11. I have a friend who finished a entirely rewriting half of a book in a week. I, on the other hand, have been writing my current work in progress for a little under a year and am about a third of the way through.

    There's been college, and other projects, but I am also a very slow writer and it frustrates me a lot. And, I mean, my friend always points how how much cleaner my draft is than hers--stronger dialogue, better pacing, more interesting characters--but it doesn't actually matter because even looking back on what I've already written I can tell that I'm going to have to effectively re-write the whole draft when I finish.

    This combined with the all around "rush to publish" always leaves me a bit winded.

  12. The pressure to write more books per year seems unreasonable to me. I agree with Jody Hedlund--finishing a novel is a little miracle. The first time I completed a draft of a novel, I vowed never to diss another's books again, knowing what it took to write one!

  13. It makes me wonder if these high producers are truly polishing their stories. I've read a lot of books that needed... work. Are they getting that when produced so rapidly?

    Not to mention, the traditional publishing cogs can rarely support an author who produces at that level.

  14. Nice post, thanks for posting it.

    I'm not sure how I feel about it, since I'm still in the process of polishing a manuscript I started two years ago. Granted, there's a lot of things that went on between then and now, and I've learned a lot about writing that should speed up the process, but...

    It's a relief to think not everyone will be pushed to write as fast. When I look at the difference between self-publishing and trade publishing, and how self-publishers tend to need faster releases, while trade publishers have external deadlines to meet, it makes me wonder how a manuscript could ever be polished to be the best story it can.

    So... while some people can do it (and I applaud them), I don't think everyone should be forced to try getting more books out in a year.

  15. It makes me feel tired. I know how long it's taken me to complete drafts, even though I am a fast typist. But drafting is such a small part of the writing process. There's editing, not to mention the time needed to think about the idea. I don't know about anyone else, but I seem to need a lot of lead time to let an idea stew and develop.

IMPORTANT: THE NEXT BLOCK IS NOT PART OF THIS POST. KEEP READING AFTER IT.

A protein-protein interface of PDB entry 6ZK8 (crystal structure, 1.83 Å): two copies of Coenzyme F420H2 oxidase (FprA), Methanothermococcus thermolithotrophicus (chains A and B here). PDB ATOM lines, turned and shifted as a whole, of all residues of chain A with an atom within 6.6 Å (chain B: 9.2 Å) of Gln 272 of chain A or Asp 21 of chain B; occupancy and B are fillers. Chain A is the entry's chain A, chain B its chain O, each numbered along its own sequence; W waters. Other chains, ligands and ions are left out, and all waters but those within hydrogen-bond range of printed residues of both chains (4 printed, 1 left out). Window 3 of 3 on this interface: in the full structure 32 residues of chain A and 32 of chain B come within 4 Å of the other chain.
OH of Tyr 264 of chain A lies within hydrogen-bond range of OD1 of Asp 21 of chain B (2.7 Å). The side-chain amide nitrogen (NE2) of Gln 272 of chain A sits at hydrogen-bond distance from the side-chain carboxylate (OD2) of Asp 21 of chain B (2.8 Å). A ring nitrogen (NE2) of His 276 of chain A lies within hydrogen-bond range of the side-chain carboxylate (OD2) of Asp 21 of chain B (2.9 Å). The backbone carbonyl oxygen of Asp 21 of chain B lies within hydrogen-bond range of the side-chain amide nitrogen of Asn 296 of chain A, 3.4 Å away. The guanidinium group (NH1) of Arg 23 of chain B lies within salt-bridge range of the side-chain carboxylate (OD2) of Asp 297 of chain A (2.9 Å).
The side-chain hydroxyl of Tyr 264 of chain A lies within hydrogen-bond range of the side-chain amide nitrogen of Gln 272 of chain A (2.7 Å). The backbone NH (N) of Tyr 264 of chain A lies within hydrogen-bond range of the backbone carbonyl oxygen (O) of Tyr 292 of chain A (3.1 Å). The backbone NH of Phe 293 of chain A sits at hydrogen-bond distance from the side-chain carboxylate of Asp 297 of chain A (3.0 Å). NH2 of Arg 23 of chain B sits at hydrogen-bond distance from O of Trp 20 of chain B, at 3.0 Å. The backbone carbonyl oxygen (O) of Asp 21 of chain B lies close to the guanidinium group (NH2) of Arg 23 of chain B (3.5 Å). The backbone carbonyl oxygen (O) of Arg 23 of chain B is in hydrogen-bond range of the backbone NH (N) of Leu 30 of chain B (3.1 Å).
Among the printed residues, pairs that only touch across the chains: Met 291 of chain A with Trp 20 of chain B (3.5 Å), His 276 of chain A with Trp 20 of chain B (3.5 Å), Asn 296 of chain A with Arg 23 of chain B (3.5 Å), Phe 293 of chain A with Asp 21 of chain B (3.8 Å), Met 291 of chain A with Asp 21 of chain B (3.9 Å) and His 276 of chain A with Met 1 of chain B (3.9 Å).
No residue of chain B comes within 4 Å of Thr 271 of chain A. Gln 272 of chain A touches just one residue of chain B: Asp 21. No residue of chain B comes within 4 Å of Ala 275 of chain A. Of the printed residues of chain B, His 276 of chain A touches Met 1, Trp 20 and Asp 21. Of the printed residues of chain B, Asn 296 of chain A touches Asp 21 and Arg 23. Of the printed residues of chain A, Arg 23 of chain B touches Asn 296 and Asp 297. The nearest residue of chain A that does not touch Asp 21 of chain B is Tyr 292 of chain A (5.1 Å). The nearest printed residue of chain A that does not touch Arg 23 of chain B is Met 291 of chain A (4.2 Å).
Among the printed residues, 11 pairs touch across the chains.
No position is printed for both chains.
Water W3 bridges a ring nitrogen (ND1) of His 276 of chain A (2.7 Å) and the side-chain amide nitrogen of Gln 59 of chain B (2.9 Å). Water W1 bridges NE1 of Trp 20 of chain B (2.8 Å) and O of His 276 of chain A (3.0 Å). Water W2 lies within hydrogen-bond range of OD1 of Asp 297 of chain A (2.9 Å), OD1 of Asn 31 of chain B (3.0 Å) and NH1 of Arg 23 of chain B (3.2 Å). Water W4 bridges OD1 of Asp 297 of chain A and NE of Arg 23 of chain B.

So while I might write a fast draft, I've had the actual idea for months or years.

    I've thought about this recent push to write more than a book a year and it makes me want to crawl into a fetal position. I know readers are used to having books come out frequently with the advent of self publishing, but I feel like it's silly to try and compete like that.

    Not all self published books are poorly edited, but there's a good number that need more polish. Are we supposed to stop editing our novels as closely too?

    I love your point. Every one is different and should publish at different speeds. I don't think the writer publishing 3 books a year is necessarily publishing crap, but I also think those of us lagging behind aren't being slow pokes either.

    The most important thing is quality, IMO. It doesn't matter if you're putting out one or seven books a year. If those seven books are all so-so you're going to loose readers. I want to make sure every book I publish blows the reader away. That's really what will keep them coming back.

    1. Elizabeth,

      It's so nice to know that I'm not the only "slow" writer out there. I, too, work better when I can let an idea stew for months, or years. I've been working on a novel for the last 13 years--partly because I kept losing interest in it, and wanted to work on other stuff.